In anticipation of restrictions placed upon inbound recyclable materials by the Chinese Government, SUEZ sought to secure alternative Asian and European offtake markets for its recyclable material products early in 2017. We have been successful in securing customers in alternative markets and, as such, have not directly exported any material to China since April 2017.
SUEZ does not foresee any immediate risk of global market demand for recycled materials dropping sufficiently for recovery of energy, by incineration, to be a viable or attractive alternative to recycling and, in any event, clean target material, separated by consumers for recycling, will not, and should not, be treated in this way.
Although some recycling companies may be more exposed by the situation in China, our current advice to both our public and private sector clients, along with the consumers and householders we serve, is that everyone should continue to recycle as they always have until notified in the future either by their recycling and waste management firm or via their local authority.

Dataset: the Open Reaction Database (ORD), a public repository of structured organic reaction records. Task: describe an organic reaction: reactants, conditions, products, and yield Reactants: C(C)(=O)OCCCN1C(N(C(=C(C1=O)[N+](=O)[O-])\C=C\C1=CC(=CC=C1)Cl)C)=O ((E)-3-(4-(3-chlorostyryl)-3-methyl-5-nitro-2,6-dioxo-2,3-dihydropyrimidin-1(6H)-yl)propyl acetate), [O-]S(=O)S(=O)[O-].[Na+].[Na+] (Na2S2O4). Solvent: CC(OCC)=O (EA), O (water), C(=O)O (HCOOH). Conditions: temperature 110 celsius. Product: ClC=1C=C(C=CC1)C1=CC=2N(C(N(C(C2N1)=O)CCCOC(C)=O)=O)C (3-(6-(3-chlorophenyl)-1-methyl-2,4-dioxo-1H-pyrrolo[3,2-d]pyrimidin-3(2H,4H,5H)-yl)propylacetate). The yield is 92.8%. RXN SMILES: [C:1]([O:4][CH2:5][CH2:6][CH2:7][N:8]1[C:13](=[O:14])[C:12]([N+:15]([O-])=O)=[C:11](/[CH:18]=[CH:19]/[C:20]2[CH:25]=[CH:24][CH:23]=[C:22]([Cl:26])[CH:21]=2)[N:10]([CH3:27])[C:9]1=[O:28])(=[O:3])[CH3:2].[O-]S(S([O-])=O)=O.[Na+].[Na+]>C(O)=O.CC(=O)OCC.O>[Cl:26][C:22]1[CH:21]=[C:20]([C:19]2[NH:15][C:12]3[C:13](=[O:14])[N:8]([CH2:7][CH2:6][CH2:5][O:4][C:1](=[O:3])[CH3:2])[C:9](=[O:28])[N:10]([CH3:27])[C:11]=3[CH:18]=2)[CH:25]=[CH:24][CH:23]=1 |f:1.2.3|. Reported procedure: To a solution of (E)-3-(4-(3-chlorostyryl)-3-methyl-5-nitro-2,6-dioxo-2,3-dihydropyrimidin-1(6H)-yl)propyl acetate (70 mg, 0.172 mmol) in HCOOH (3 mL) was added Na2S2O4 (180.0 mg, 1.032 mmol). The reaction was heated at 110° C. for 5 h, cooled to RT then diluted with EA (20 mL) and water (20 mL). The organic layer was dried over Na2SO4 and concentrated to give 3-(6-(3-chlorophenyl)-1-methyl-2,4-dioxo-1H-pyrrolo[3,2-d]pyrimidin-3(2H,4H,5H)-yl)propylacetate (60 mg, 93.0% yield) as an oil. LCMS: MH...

The recycled materials produced in the UK compete globally for markets and it is essential, now more than ever, that the material we produce and export as a country is of the best quality. We would urge businesses and local authorities to think carefully about the quality of material they collect and to be vigilant in protecting materials against contamination.
SUEZ has long called for the UK government to take the helm in stimulating markets for recycling by ensuring that policies are in place to compel manufacturers to use more recycled material in their products and packaging, thereby creating sustainable demand for these materials. As it stands, the UK’s long-term environmental performance is at risk of being determined only by global market dynamics or the policies of other nations.
We would like to see the UK government incentivise more sustainable product design, greater use of recyclable materials in products and packaging, and better capture of materials at the end of their life – ideally funded by manufacturers. In turn, we believe this would stimulate the domestic market and facilitate the re-shoring of recycling, re-processing and sustainable manufacturing industries – with all of the associated financial benefits to the UK economy.